Hon'inbō Shūei

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Hon'inbō Shūei
Full name Hon'inbō Shūei
Kanji 本因坊秀栄
Born (1852-11-01)November 1, 1852
Japan
Died February 10, 1907(1907-02-10) (aged 54)
Japan
Teacher Hon'inbō Shūwa
Rank 9 dan
In this Japanese name, the family name is Honinbo.

Hon'inbō Shūei (本因坊秀栄, November 1, 1852 – February 10, 1907) was a Japanese professional Go player.

Biography[edit]

Hon'inbō Shūei, a younger son of the very strong Hon'inbō Shūwa, served as the 17th and again 19th head of the Hon'inbō house. He was also the 13th and final head of the Hayashi house before merging it with the Hon'inbō house in 1884.

Hon'inbō Shūei was a remarkable player, and his strength apparently exceeded his contemporaries by a considerable margin. Surviving game records show that he played a large number of handicap games. He was very active and innovative in the 1890s, a time of reviving fortunes for go, and participated in a number of jubango.

He attained the title of Meijin in 1906, becoming the ninth person to have done so. Shūei's style was characterized by his calm and confident approach to the game and his supreme positional judgement. He was also fond of making light shapes and sabaki tactics. He earned the nickname "the master of miai" for creating situations where he would have two equally good options at his disposal. He was one of the pioneer players opening frequently at hoshi points during fuseki, for which he was later greatly admired by the great Go Seigen.[1]

He has also received praise from another top player, Fujisawa Hideyuki. Fujisawa commented in Go World that he thought Shūei was the strongest of the Meijins and Hon'inbōs and in particular that Hon'inbō Shūei was stronger than Hon'inbō Shūsaku and Hon'inbō Dōsaku, regarded by many as the two strongest of the Edo era. He went on to say that Shūei's flow of moves was like water. Fujisawa said, "I always have the feeling that I'd be no match for him ... I'm far below his level".[2] Yet another top player Kobayashi Koichi also stated that Shūei was stronger than he was.[3] Still another leading player, Takagawa Kaku was strongly influenced by Shūei, and edited a collection of his games, and wrote:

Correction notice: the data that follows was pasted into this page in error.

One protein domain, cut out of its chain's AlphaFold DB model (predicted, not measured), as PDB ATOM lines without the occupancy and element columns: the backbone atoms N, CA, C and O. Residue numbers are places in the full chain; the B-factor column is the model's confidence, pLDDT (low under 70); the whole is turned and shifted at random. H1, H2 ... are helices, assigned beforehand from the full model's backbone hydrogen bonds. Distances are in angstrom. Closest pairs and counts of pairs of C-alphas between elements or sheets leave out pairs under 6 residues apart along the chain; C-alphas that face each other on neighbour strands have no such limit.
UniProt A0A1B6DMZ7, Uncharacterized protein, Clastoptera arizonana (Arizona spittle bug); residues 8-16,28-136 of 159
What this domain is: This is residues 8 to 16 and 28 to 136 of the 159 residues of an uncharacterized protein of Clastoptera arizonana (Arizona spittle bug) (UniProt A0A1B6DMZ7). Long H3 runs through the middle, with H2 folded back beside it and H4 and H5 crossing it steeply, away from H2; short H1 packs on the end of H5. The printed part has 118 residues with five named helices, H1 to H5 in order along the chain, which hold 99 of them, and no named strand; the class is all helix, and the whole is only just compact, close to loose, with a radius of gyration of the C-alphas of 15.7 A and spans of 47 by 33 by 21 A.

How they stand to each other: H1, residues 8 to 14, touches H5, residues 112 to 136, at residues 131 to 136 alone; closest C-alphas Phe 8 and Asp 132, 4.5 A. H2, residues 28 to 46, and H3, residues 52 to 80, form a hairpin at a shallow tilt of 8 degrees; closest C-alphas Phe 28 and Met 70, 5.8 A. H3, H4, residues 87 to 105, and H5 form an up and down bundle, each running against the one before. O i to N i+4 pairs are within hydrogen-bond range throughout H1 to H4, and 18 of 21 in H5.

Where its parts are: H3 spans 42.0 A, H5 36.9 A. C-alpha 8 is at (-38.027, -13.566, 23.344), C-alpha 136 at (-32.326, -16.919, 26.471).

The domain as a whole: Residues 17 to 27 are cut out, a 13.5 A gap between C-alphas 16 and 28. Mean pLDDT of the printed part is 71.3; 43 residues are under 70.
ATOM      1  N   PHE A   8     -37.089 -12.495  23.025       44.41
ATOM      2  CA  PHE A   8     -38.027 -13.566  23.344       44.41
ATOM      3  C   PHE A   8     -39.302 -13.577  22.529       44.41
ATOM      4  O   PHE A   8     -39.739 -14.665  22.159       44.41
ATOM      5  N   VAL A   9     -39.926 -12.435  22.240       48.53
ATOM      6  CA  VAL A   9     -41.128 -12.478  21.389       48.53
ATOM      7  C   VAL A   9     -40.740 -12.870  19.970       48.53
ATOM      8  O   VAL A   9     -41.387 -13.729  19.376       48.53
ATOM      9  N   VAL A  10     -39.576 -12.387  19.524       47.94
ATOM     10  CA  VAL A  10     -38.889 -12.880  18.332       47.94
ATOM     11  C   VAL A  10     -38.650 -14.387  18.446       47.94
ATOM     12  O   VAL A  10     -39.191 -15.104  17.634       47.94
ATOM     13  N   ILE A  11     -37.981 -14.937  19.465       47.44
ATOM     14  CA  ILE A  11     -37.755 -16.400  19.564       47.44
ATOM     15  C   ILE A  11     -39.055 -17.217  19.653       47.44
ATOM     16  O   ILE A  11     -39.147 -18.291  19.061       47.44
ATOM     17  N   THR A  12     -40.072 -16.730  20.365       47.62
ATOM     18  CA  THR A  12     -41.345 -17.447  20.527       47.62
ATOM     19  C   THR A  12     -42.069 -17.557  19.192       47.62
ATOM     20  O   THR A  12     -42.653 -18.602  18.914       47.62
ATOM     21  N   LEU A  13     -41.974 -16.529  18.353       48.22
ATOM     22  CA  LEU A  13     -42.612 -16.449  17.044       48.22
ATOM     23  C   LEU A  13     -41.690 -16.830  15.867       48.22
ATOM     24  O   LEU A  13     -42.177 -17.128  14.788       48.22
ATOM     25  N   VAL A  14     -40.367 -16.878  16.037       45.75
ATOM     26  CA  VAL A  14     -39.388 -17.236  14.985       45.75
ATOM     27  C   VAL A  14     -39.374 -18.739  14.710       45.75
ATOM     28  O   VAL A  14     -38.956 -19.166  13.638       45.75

When I was young I often enjoyed playing over the games of Shūei. That was because I liked the image of him winning without doing anything at all unreasonable. But today I wonder: did I really understand Shūei to that extent? In doing the commentaries for this book, I perused his collected games again after a long interval, and again was made to sigh in admiration at his strength. In particular his games as White after he reached 7-dan hide a fathomless strength amidst a serene and well-balanced flow, which we can perhaps describe as flexible on the outside, unbendable on the inside. In brief, the characteristic of Shūei's skill at go is not just about local things such as his skill at evaluating positions or his skill in seeing moves, but his mastery of go itself.[4]

Ironically, as a boy he was given to the Hayashi house because he supposedly showed little promise. And the first time he was appointed Honinbo, he resigned in favor of Murase Shūho, his long time friend, with whom he had travelled Japan and who was the strongest player at the time (8-dan). This event also marked the reconciliation between the Hon'inbō house and the Hoensha. It was celebrated with a jubango between Shūho and Shūei with the score being 5-5 (Shūei playing on all black). Shūho did not live very long, so Shūei accepted the title again, and later became much stronger than his contemporaries, so was awarded the Meijin title, which even his father had not achieved.

Shuei had a number of disciples. They include Hon'inbō Shūgen, Takabe Dohei, Karigane Junichi, Nozawa Chikucho, Tamura Yasuhisa, Tanaka Masaki, Inoue Yasunobu, Hayashi Tokuzo, Seki Genkichi, Tsuzuki Yoneko, and Inoue Kohei.

Notes[edit]

External links[edit]

Preceded by
Hon'inbō Jōwa
Meijin
1906–1907
Succeeded by
Hon'inbō Shūsai
Preceded by
Hon'inbō Shūgen
Hon'inbō
1884–1886
Succeeded by
Hon'inbō Shūho
Preceded by
Hon'inbō Shūho
Hon'inbō
1887–1907
Succeeded by
Hon'inbō Shūgen
Preceded by
Hayashi Hakuei
Head of Hayashi house
1864–1884
Succeeded by
Hayashi house merged into Hon'inbō house